EJB Container Security
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The EJB security model is designed for the enterprise-based applications and should not be used if EJBs are not being used. The process of implementing this security within EJBs is defined based on the security requirements needed within your implementation. Implementing this typically requires the following:
Defining users and groups
Associating application resources to users or groups
Providing efficient and different methods of maintaining security
Implementing logic to validate security at runtime
Implementing tools to mange users, groups, and privileges
Authentication is the process of verifying that a client is who they claim to be. Authentication is the basis from which the remaining portions of the security model are constructedthe foundation. Many different authentication mechanisms are available in most EJB containers. For example, Borland's Enterprise Server contains authentication with JDBC, LDAP, JDatastore, or the implementation of a custom security class.
Authorization is the process of giving rights to the underlying implementation. For example, you might require a certain set of rights to call a given method. Authentication can be implemented via the container, or you can programmatically implement the security within the bean home interface. To help visualize the implementation of the authorization mechanisms, take a look at the security sequence diagram shown in Figure 1.
Sequence diagram for illustrating server-based authentication.
Secure communication is probably the simplest to implement but the most complex if you look at what is hidden from you in the details. JBuilder does not offer any special features to either manage or implement secure communication; this is simply a feature of the container. For example, Borland Enterprise Server can communicate either between the clients or between other J2EE servers using SSL configured through the use of the container's console.
JBuilder's support is actually simple. It is divided into two sections. The first is the capability to define the roles that will be available to the security editor in order (see Figure 2).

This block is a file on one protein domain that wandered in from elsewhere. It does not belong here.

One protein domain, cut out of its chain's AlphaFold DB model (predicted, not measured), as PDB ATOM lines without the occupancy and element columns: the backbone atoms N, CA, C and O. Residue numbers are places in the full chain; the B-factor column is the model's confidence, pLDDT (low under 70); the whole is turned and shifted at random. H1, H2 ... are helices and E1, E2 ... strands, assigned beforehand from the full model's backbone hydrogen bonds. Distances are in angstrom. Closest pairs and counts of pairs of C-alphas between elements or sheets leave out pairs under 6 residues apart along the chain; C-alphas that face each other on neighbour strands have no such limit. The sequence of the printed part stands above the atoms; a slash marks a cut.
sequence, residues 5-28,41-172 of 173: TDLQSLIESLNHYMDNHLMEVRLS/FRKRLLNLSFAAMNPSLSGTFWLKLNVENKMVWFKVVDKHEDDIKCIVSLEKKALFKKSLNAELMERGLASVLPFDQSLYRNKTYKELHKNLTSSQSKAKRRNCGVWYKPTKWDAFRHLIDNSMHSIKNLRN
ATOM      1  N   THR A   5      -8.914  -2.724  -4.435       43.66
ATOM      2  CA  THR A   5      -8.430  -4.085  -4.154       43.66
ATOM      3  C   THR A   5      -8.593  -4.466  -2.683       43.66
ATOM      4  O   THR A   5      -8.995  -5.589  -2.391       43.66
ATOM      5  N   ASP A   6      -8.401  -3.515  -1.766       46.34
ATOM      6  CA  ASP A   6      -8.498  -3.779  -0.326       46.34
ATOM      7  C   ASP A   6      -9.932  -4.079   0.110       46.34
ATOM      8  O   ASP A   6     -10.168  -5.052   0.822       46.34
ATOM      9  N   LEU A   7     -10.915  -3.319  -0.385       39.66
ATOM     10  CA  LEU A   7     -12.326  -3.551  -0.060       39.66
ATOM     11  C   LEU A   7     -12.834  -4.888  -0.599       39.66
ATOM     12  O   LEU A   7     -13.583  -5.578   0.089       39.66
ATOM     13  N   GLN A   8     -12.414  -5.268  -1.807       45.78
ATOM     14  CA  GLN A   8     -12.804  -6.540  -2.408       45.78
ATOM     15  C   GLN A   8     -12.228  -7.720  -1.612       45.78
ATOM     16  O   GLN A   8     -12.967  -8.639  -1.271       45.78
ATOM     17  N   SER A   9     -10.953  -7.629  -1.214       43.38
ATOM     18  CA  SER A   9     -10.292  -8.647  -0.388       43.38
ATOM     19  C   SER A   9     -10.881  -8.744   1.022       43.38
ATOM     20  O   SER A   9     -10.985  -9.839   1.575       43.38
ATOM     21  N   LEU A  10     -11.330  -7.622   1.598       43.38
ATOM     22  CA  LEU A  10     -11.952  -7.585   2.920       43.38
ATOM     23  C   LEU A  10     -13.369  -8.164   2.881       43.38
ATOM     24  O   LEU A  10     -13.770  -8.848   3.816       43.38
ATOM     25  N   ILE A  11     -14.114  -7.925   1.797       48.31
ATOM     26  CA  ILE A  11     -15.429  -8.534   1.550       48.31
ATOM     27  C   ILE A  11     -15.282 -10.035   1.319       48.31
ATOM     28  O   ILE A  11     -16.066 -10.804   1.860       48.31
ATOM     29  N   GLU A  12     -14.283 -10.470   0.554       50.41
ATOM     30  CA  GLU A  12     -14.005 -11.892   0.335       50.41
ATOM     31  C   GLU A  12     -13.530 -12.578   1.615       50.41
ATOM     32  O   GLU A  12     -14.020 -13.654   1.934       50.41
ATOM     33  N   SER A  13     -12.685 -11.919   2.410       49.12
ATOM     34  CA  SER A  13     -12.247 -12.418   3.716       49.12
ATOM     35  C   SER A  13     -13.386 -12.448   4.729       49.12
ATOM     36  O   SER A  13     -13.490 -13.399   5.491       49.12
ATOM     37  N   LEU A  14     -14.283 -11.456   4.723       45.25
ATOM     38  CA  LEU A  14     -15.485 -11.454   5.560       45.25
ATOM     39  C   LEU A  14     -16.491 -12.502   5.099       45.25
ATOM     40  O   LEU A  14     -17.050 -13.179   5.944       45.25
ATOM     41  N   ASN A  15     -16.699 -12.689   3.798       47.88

The second is the capability to assign security to any interface or method based on the role of the end-user (see Figure 3).
Building new roles for the security domain.
Assigning roles to either an interface, method, or both.
About the Authors
Saleem Siddiqui is a technical architect and trainer with Dunn Solutions Group. He is also a Sun Certified Developer and a Borland Certified JBuilder Instructor. At Dunn, he provides consulting services and business application development.
Michael Landy is Director of Business Applications for Dunn Solutions Group directing the strategic solutions for clients.
Jeff Swisher is a technical manager for the Dunn Solutions Group business applications. He works as a programmer, trainer, architect, and instructional designer. He is a Sun Certified Java Developer and a Borland Certified Instructor in JBuilder.
Source of this material
|This material is from Chapter 23: Developing Entity Beans from the book JBuilder Developer's Guide (ISBN: 0-672-32427-X) written by Saleem Siddiqui, Michael Landy, and Jeff Swisher, published by Sams Publishing. |
To access the full Table of Contents for the book.
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